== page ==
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Foreign Direct Investment and Restructuring in the Automotive Industry in Central and East Europe


  • Slavo Radosevic

    () (UCL School of Slavonic and East European Studies)

  • Andrew Roziek

    (UCL School of Slavonic and East European Studies)


This paper reviews and explores the major effects of FDI on industry restructuring of the CEE automotive industry. In particular, we are interested if automotive companies have exploited the value creation potential of CEE? Which factors explain the scale and depth of automotive industry restructuring in CEE? What are the economic effects of restructuring the automotive industry in terms of employment, trade and technology? What has been the role of national and EU policies in shaping FDI and restructuring in the CEE automotive industry? Our results suggest that the value creation potential of CEE as a global automotive location has not yet been fully exploited with great differences across countries. A combination of country specific factors (proximity to EU markets, socialist heritage in automotive industry, skilled labour and privatisation policies) coupled with strategies of automotive MNCs have generated different country patterns and very different effects on industry. Improvements in productivity and technology transfer in both embodied (equipment upgrading) and disembodied form (know how) are significant in countries with large FDI in automotive industry. Employment effects are positive in particular in automotive suppliers industry. Privatisation policy in early 1990s which was followed by a policy of attracting Greenfield FDI on the eve of EU accession is crucial in explaining country differences in FDI presence. Automotive investors have foreseen EU accession and in that respect, EU membership will not bring to changes in trend but possibly a deepening of the automotive cluster in central Europe. However, whether this will happen or not will depend on the ability of CEECs to develop sector specific policies which would support the upgrading of local automotive suppliers.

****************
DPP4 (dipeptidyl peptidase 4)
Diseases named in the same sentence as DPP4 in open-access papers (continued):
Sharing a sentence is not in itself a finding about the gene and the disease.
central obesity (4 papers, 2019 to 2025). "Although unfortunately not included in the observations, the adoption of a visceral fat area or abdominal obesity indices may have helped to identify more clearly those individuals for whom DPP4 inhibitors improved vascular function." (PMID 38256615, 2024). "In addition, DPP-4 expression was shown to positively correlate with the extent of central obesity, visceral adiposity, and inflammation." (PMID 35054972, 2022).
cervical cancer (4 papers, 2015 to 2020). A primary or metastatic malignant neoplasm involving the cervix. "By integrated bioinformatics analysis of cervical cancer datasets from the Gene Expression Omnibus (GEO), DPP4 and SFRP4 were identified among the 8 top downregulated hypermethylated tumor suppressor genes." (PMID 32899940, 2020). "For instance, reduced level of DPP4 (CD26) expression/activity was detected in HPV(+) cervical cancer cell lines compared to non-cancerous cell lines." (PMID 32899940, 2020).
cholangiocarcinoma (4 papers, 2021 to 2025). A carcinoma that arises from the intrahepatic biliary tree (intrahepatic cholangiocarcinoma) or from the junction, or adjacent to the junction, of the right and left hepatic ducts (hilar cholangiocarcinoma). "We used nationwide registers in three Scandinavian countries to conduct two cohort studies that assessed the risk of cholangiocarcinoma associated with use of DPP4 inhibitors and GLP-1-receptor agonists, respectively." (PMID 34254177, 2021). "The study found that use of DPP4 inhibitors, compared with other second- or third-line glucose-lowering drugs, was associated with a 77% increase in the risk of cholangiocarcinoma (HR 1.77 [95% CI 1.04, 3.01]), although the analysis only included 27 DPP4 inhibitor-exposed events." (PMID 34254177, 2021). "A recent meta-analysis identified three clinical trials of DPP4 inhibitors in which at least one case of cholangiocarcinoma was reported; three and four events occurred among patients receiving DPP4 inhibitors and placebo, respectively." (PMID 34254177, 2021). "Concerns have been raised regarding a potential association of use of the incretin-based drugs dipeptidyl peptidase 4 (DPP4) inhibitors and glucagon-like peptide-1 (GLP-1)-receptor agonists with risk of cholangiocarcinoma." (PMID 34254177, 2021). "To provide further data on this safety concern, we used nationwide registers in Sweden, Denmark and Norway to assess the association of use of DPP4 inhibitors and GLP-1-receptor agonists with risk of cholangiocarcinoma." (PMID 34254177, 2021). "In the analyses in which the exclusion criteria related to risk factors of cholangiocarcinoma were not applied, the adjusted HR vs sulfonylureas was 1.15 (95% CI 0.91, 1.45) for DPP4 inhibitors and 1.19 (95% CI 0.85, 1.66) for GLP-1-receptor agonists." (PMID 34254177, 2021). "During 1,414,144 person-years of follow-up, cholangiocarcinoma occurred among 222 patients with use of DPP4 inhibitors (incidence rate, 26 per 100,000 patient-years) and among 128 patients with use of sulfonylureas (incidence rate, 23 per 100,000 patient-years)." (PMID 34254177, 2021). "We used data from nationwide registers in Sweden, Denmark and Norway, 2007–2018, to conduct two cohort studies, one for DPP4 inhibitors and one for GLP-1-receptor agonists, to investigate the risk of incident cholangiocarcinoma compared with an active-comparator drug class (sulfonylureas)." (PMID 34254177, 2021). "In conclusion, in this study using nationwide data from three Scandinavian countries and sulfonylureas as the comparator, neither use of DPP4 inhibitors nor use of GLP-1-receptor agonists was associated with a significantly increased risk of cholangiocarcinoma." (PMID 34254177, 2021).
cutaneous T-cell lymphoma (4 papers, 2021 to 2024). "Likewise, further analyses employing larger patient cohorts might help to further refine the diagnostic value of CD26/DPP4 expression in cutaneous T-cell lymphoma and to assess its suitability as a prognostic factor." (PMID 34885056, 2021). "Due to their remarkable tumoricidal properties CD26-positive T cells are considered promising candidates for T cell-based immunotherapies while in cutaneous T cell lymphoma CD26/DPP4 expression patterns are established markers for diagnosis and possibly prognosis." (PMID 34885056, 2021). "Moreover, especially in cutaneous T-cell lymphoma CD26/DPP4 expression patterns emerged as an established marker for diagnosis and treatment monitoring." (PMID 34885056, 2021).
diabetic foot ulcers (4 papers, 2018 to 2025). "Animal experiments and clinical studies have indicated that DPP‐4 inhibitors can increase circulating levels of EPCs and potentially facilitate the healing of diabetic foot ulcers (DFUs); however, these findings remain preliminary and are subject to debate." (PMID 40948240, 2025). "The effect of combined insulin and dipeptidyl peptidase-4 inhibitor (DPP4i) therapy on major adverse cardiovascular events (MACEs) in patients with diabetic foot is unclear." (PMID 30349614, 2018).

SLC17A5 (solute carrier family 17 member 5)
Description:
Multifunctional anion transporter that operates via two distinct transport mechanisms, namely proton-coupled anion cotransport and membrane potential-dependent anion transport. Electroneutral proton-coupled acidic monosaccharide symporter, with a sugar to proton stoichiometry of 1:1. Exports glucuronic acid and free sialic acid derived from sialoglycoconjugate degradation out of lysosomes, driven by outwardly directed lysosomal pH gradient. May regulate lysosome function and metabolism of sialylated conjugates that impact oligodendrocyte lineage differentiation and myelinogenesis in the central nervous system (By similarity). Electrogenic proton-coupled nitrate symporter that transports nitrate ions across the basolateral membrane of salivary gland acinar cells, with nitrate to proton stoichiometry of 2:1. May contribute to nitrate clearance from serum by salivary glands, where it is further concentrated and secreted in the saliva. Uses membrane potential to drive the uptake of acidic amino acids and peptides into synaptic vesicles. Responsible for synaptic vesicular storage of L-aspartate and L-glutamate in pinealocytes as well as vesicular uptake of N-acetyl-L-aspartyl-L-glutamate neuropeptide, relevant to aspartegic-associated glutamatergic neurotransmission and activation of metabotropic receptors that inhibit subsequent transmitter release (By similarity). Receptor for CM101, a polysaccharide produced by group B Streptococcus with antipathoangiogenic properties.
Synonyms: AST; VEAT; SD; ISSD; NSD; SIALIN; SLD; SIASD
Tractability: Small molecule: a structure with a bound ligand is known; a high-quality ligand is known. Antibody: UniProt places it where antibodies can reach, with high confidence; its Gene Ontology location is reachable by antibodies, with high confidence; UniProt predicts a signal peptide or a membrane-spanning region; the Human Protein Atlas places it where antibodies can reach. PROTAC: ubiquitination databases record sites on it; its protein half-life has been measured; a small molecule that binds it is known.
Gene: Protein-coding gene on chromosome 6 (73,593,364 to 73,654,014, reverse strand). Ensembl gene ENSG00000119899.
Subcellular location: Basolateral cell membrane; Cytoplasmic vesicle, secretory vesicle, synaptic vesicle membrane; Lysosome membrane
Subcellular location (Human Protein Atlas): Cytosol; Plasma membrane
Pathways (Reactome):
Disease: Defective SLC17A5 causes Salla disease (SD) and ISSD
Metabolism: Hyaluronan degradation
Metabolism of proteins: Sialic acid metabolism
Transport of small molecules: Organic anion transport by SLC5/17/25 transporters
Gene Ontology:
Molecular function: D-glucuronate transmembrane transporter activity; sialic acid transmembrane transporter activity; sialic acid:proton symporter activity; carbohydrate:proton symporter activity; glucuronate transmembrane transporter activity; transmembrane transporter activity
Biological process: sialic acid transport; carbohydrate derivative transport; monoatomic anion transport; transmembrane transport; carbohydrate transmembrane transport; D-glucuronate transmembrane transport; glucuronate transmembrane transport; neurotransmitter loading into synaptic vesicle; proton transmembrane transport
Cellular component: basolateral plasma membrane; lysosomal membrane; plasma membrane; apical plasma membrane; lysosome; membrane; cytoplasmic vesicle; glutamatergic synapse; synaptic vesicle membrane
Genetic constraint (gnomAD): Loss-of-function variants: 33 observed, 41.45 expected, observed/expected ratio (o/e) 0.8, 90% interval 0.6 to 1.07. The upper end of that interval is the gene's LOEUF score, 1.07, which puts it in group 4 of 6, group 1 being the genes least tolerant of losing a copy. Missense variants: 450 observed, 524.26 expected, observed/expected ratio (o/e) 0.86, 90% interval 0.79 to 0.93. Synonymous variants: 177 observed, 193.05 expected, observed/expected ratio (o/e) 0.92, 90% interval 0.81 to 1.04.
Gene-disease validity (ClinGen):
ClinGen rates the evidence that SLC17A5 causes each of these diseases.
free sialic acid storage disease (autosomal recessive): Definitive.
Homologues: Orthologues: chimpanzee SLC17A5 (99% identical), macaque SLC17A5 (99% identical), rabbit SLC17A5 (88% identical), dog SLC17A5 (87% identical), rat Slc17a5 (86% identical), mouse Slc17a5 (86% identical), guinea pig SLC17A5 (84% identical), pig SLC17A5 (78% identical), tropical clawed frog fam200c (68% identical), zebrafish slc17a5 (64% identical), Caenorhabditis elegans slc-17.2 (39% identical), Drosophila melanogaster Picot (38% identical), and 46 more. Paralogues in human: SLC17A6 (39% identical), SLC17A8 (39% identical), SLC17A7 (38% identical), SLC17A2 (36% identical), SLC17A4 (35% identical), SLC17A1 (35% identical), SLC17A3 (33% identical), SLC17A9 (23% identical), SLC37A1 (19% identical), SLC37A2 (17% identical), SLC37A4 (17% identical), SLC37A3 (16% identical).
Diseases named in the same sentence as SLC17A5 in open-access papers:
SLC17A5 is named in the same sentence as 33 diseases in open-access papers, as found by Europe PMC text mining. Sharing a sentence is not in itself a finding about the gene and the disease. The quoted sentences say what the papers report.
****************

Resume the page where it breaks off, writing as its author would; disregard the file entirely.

Suggested Citation

  • Slavo Radosevic & Andrew Roziek, 2005. "Foreign Direct Investment and Restructuring in the Automotive Industry in Central and East Europe," UCL SSEES Economics and Business working paper series 53, UCL School of Slavonic and East European Studies (SSEES).
  • Handle: RePEc:see:wpaper:53

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    Cited by:

    1. Andrea Szalavetz, 2010. "The Hungarian automotive sector – a comparative CEE perspective with special emphasis on structural change," EIIW Discussion paper disbei182, Universitätsbibliothek Wuppertal, University Library.
    2. Richard Pomfret & Patricia Sourdin, 2016. "Trade between Australia and the EU, 1990 - 2015," School of Economics Working Papers 2016-10, University of Adelaide, School of Economics.
    3. Fung , K.C. & Korhonen, Iikka & Li, Ke & Ng, Francis, 2008. "China and central and eastern European countries : regional networks, global supply chain, or international competitors?," Policy Research Working Paper Series 4689, The World Bank.
    4. János Rechnitzer & Róbert Hausmann & Tamás Tóth, 2017. "Insight into the Hungarian Automotive Industry in International Comparison," Financial and Economic Review, Magyar Nemzeti Bank (Central Bank of Hungary), vol. 16(1), pages 119-142.
    5. Aysan, Ahmet Faruk & Hacihasanoglu, Yavuz Selim, 2007. "The Competitiveness of Turkey with Respect to the Slovak Republic for the 1995-1999 Period," MPRA Paper 5496, University Library of Munich, Germany.
    6. Kristóf Gyódi, 2014. "The Impact of FDI on Bilateral Exports: The Case of the Automotive Industry in the Visegrad Countries," Ekonomia journal, Faculty of Economic Sciences, University of Warsaw, vol. 37.
    7. repec:wbk:wbpubs:28010 is not listed on IDEAS
    8. Mislav Brkic, 2016. "Greek Sovereign Debt Crisis: Causes, Fiscal Adjustment Programs and Lessons for Croatia," Croatian Economic Survey, The Institute of Economics, Zagreb, vol. 18(1), pages 71-99, June.

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